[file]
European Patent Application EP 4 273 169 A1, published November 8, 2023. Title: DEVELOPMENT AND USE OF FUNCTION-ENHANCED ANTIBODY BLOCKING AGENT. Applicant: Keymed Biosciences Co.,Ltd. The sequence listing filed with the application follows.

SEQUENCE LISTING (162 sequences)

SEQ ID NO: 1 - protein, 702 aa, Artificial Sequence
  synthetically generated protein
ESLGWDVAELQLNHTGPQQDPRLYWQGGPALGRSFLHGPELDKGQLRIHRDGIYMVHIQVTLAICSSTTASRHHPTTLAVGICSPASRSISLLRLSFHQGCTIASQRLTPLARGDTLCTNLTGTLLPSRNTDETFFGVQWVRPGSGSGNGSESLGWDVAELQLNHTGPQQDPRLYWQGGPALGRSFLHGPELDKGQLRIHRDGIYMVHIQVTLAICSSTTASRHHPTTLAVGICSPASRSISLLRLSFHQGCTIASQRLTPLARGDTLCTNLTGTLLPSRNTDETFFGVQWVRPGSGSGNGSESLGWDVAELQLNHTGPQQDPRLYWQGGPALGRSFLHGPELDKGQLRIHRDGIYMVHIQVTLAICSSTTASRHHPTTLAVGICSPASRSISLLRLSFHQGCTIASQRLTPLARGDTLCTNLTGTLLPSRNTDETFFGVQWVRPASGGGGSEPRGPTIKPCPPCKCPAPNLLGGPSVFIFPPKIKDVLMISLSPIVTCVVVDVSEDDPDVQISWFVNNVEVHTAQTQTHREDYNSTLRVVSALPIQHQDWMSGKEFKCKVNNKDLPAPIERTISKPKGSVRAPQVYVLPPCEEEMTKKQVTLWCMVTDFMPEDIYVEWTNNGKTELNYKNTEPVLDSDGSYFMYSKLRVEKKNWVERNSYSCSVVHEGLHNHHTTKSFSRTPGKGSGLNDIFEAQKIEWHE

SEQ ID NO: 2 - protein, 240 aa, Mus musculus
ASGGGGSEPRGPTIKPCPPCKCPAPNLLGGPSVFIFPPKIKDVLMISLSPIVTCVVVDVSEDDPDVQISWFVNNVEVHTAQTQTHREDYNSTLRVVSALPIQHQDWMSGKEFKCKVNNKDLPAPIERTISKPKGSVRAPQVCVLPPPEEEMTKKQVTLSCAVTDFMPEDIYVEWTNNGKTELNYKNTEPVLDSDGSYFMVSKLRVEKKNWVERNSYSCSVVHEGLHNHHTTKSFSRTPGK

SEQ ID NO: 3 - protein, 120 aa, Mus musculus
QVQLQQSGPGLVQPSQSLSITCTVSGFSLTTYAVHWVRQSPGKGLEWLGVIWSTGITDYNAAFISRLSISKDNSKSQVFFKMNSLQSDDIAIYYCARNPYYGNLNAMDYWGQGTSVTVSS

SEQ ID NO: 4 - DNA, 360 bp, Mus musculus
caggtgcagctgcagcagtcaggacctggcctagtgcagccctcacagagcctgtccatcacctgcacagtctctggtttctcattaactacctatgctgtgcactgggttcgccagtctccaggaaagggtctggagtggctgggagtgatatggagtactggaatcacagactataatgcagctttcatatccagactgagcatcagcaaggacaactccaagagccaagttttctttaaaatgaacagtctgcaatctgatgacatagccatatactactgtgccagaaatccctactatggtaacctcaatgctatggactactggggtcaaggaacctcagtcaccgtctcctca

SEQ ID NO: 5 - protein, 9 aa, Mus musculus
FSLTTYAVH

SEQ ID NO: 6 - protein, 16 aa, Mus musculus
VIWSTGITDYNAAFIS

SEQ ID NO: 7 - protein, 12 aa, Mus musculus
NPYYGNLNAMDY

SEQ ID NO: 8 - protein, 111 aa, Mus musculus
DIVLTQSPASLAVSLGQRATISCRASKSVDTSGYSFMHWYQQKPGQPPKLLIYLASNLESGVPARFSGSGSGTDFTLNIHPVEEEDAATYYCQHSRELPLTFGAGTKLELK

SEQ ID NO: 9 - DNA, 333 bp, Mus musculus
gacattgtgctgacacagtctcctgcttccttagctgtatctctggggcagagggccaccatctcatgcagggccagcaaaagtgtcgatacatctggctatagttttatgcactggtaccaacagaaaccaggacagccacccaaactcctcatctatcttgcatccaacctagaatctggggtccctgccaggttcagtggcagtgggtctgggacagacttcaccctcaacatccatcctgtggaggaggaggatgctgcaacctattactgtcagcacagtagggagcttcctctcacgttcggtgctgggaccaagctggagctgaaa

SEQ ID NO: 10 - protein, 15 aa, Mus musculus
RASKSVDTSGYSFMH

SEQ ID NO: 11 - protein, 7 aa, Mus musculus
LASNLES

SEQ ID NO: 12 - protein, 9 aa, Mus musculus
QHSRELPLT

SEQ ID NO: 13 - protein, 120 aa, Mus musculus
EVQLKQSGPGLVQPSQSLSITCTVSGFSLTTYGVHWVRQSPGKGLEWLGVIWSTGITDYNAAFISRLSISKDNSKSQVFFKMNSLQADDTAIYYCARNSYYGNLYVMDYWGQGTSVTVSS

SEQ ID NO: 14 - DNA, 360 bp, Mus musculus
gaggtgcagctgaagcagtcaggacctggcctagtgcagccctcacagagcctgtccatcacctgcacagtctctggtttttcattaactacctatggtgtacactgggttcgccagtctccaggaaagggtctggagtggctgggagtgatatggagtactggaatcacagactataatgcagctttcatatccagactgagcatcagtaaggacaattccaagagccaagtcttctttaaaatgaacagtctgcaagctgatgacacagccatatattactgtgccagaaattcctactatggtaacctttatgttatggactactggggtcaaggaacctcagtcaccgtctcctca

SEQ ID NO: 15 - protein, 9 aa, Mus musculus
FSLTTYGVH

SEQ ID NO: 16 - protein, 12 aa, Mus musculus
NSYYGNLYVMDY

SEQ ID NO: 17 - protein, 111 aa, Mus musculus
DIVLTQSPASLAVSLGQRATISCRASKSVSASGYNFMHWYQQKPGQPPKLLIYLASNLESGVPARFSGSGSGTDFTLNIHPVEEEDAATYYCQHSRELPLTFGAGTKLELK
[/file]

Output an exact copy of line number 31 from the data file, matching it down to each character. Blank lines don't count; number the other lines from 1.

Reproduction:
gaggtgcagctgaagcagtcaggacctggcctagtgcagccctcacagagcctgtccatcacctgcacagtctctggtttttcattaactacctatggtgtacactgggttcgccagtctccaggaaagggtctggagtggctgggagtgatatggagtactggaatcacagactataatgcagctttcatatccagactgagcatcagtaaggacaattccaagagccaagtcttctttaaaatgaacagtctgcaagctgatgacacagccatatattactgtgccagaaattcctactatggtaacctttatgttatggactactggggtcaaggaacctcagtcaccgtctcctca